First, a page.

Irish Government committee outlines policies needed to promote Vitamin D

By Nikki Hancocks contact

- Last updated on GMT

Getty | Aliseenko
Getty | Aliseenko

Related tags: Vitamin d, COVID-19, Policy

The Irish Joint Committee on Health has launched a report on Vitamin D deficiency concluding that the Government must promote supplementation across the population by increasing public knowledge and reducing costs.

The Committee heard evidence that Vitamin D deficiency is prevalent across the population and the report it published yesterday (April 7th) recommends the public health measures needed to address that deficiency and reduce the risk of respiratory and other illnesses such as osteoporosis.

The report makes four recommendations for new measures which should be in place from January 2022: Daily Vitamin D supplementation of 20-25µg/day should be recommended to the entire adult population with higher doses recommended for vulnerable groups; A public health policy, which promotes better knowledge of the benefits of Vitamin D, should be developed; Reducing the cost of Vitamin D supplementation should be considered, through the reduction of the current VAT rate; and people should be offered Vitamin D supplements at Covid-19 test centres.

The report states as the State emerges from the third wave of the virus there must be a greater focus on preventative public health measures.

"One of the public health measures that the Committee wants the health authorities to address is the role of Vitamin D and the best way in which the known, widespread deficiency of Vitamin D can be addressed. In this short report, the Committee highlights the issues that need to be addressed. It also draws upon the experience of other countries with respect to Vitamin D, primarily Finland, which had a more positive outcome in terms of the impact of Covid-19 upon the general population."

The report goes on to says that the Committee has been made aware of a wide range of studies into the link between Vitamin D and COVID-19, adding: "While large, well-designed, placebo-controlled randomised control trials of vitamin D supplementation against Covid-19 are awaited, the evidence from existing studies in this area already meets the Bradford-Hill criteria for causality.

"These findings strongly support a causal relationship between low vitamin D status and increased risk and severity of Covid-19 infection. Irrespective of Covid-19, Vitamin D supplementation is an essential public health measure required to address the widespread deficiency noted across the Irish population and the significant adverse health effects of this deficiency."

Welcoming the publication of the report, health committee chairman Seán Crowe TD said: “As we emerge from the Covid-19 pandemic, international studies, and the experience of Finland in particular, show just how effective daily Vitamin D supplementation can be when it is implemented as part of an enhanced public health policy. This supplementation represents a safe, practical, and effective means of protecting human health.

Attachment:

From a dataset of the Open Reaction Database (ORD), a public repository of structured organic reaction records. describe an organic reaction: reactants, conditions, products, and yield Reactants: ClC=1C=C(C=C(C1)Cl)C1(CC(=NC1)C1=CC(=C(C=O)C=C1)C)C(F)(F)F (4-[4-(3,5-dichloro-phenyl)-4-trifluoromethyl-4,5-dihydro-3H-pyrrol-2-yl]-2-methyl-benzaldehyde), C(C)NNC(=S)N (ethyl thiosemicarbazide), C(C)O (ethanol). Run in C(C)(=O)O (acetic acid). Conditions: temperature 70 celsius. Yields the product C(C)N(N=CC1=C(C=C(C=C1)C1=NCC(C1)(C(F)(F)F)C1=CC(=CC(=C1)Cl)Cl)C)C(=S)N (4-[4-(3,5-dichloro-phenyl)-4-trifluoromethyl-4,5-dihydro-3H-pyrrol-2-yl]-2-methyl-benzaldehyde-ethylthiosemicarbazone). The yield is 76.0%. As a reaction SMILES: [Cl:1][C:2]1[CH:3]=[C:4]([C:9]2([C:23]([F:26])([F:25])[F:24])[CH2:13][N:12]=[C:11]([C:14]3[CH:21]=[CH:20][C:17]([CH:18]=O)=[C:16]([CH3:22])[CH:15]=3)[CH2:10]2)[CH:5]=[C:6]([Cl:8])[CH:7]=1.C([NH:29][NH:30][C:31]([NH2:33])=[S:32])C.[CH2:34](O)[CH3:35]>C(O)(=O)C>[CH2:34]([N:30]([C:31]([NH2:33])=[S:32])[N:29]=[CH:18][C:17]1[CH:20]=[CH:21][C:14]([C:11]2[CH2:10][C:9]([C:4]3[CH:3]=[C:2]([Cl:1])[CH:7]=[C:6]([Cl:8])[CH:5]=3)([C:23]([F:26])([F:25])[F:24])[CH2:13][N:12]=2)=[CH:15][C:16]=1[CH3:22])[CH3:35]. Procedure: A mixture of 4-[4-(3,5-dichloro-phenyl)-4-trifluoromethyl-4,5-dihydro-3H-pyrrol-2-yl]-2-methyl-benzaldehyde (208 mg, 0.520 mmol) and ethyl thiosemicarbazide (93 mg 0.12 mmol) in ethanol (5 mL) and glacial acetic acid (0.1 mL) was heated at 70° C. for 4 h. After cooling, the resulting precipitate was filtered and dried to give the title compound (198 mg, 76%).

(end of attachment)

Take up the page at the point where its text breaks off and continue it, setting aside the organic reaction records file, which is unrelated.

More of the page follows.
“The State needs to review preventative measures that might have led to fewer mortalities and lower morbidity. In that regard, the role of Vitamin D needs to be addressed as part of an enhanced public health policy to protect the population against respiratory infections and other illnesses.“

Explaining the policy recommendations, the report states: "The promotion of Vitamin D supplementation is a cheap and complementary solution that can be quickly and easily implemented. To further reduce the cost of Vitamin D supplements and to promote its uptake, the Government should reconsider the current VAT applied, with a view to either reducing or eliminating it.

"There is a need for a public health policy to address Vitamin D deficiency, to actively promote supplements across the population, to target specific vulnerable groups and to implement the public health recommendations to support the policy. uch a policy should outline the scope available to public health authorities to take control of the dissemination of Vitamin D and to increase public knowledge in order to encourage the uptake of supplements.

"This new policy should be developed in time for consideration as part of Budget 2022 which will be presented to the Dáil in October 2021. In this way, funding of new measures will be in place from January 2022."

Deputy Crowe added: “I commend this report to the Dáil and Seanad and I look forward to the development of this new public health policy this year.”

The Committee met with experts from the Covit-D Consortium; Dr. Daniel McCartney, Professor Rose Anne Kenny; Professor James Bernard Walsh; Professor John Faul and Dr. Martin Healy on this issue on 23rd February 2021 in preparation for the report.

Read the full report​.

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